May 29, 2013
Meet Robert Ingersoll, the most famous American atheist you’ve probably never heard of.
A self-educated attorney and atheist, Ingersoll was a Victorian-era rock star who could pack theaters from Texas to New York with people who came from hundreds of miles around to hear “The Great Agnostic” lecture against religion.
He was courted by politicians, his likeness was carved in stone, and when he died in 1899, newspapers around the country carried his obituary. A Civil War veteran, he was buried in Arlington National Cemetery.
Today, Ingersoll is largely unknown outside atheist circles. But he’s enjoying a bit of a revival, with a critically-acclaimed new biography, a walking tour of Ingersoll sites, a growing number of visitors to his birthplace and an oratory contest in his name.
Ingersoll enthusiasts say the recognition is overdue because the issues he championed remain hot topics — freedom of speech, civil rights, women’s reproductive freedom and, especially, the role of religion in government.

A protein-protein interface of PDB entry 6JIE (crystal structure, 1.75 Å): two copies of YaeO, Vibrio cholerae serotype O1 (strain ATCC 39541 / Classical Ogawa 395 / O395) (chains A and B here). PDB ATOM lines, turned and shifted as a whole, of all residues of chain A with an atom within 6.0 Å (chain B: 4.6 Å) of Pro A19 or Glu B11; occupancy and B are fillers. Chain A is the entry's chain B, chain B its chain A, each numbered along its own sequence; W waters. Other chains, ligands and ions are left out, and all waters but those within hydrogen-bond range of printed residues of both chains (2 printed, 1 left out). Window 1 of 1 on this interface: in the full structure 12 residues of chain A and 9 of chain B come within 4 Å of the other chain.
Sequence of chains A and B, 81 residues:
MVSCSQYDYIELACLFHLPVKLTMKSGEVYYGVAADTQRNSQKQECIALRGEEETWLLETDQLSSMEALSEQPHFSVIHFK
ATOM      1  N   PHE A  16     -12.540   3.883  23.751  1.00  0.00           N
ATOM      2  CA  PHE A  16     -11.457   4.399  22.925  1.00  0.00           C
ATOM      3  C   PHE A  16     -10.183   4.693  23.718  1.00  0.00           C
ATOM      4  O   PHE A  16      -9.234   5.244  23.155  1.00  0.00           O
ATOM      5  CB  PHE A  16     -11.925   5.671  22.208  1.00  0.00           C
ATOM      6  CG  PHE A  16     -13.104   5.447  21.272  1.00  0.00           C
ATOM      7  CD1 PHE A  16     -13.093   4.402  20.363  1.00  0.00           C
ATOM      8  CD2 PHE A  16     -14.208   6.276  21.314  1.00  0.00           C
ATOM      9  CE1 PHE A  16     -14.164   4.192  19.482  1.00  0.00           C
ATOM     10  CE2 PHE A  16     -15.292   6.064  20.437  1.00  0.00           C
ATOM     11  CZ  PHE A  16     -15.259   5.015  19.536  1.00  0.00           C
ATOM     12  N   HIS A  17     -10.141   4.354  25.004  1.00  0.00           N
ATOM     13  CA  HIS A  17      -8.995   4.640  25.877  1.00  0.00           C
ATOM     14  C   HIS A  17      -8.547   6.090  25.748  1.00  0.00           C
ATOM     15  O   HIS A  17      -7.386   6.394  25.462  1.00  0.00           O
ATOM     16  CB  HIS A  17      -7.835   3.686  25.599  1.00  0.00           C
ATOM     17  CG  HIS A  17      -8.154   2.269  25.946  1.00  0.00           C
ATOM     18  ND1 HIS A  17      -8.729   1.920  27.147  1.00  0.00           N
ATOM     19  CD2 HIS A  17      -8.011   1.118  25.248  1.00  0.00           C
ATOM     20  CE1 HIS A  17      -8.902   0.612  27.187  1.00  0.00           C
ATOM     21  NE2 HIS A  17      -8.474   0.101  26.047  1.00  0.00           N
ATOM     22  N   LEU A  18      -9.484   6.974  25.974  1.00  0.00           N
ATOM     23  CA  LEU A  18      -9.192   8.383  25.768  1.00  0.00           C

And he did it with flair. Ingersoll had the intellect of the late atheist Christopher Hitchens and the crowd appeal of “The Daily Show” host Jon Stewart.
“Ingersoll was the perfect humanist,” said Steve Lowe, founder of the Robert Ingersoll Oratory Contest, which will be held in Washington on June 30. “He was very engaging as a speaker because he used humor and he was outrageous in that he would speak against religion with such fervor.”
“All of that was very titillating, and people would go to hear him whether they agreed with him or not. He did not respect religion, but he respected people who were religious.”